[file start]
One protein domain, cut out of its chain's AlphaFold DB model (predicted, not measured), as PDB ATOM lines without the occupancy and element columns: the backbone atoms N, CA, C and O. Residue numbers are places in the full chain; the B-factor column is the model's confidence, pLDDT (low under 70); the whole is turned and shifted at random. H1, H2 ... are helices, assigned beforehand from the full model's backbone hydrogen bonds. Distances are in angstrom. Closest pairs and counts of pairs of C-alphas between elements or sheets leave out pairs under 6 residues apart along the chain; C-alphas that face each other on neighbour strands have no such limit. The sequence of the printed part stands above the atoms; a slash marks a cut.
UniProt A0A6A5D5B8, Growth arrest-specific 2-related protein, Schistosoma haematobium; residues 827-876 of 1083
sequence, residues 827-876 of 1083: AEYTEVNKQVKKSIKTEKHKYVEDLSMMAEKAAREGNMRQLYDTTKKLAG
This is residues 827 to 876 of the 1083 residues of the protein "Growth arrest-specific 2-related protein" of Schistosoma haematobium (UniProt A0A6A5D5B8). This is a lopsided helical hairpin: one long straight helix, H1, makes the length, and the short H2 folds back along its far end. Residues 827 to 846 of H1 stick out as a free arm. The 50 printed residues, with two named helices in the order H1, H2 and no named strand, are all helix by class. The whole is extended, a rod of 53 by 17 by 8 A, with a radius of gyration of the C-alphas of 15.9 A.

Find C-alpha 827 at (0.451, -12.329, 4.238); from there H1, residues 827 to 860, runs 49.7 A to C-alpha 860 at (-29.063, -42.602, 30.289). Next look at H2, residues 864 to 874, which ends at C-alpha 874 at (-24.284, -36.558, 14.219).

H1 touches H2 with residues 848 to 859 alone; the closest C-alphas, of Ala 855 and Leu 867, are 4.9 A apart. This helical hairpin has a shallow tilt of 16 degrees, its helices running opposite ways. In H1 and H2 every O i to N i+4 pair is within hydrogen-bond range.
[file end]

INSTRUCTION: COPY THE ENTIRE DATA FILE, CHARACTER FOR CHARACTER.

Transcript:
One protein domain, cut out of its chain's AlphaFold DB model (predicted, not measured), as PDB ATOM lines without the occupancy and element columns: the backbone atoms N, CA, C and O. Residue numbers are places in the full chain; the B-factor column is the model's confidence, pLDDT (low under 70); the whole is turned and shifted at random. H1, H2 ... are helices, assigned beforehand from the full model's backbone hydrogen bonds. Distances are in angstrom. Closest pairs and counts of pairs of C-alphas between elements or sheets leave out pairs under 6 residues apart along the chain; C-alphas that face each other on neighbour strands have no such limit. The sequence of the printed part stands above the atoms; a slash marks a cut.
UniProt A0A6A5D5B8, Growth arrest-specific 2-related protein, Schistosoma haematobium; residues 827-876 of 1083
sequence, residues 827-876 of 1083: AEYTEVNKQVKKSIKTEKHKYVEDLSMMAEKAAREGNMRQLYDTTKKLAG
This is residues 827 to 876 of the 1083 residues of the protein "Growth arrest-specific 2-related protein" of Schistosoma haematobium (UniProt A0A6A5D5B8). This is a lopsided helical hairpin: one long straight helix, H1, makes the length, and the short H2 folds back along its far end. Residues 827 to 846 of H1 stick out as a free arm. The 50 printed residues, with two named helices in the order H1, H2 and no named strand, are all helix by class. The whole is extended, a rod of 53 by 17 by 8 A, with a radius of gyration of the C-alphas of 15.9 A.

Find C-alpha 827 at (0.451, -12.329, 4.238); from there H1, residues 827 to 860, runs 49.7 A to C-alpha 860 at (-29.063, -42.602, 30.289). Next look at H2, residues 864 to 874, which ends at C-alpha 874 at (-24.284, -36.558, 14.219).

H1 touches H2 with residues 848 to 859 alone; the closest C-alphas, of Ala 855 and Leu 867, are 4.9 A apart. This helical hairpin has a shallow tilt of 16 degrees, its helices running opposite ways. In H1 and H2 every O i to N i+4 pair is within hydrogen-bond range.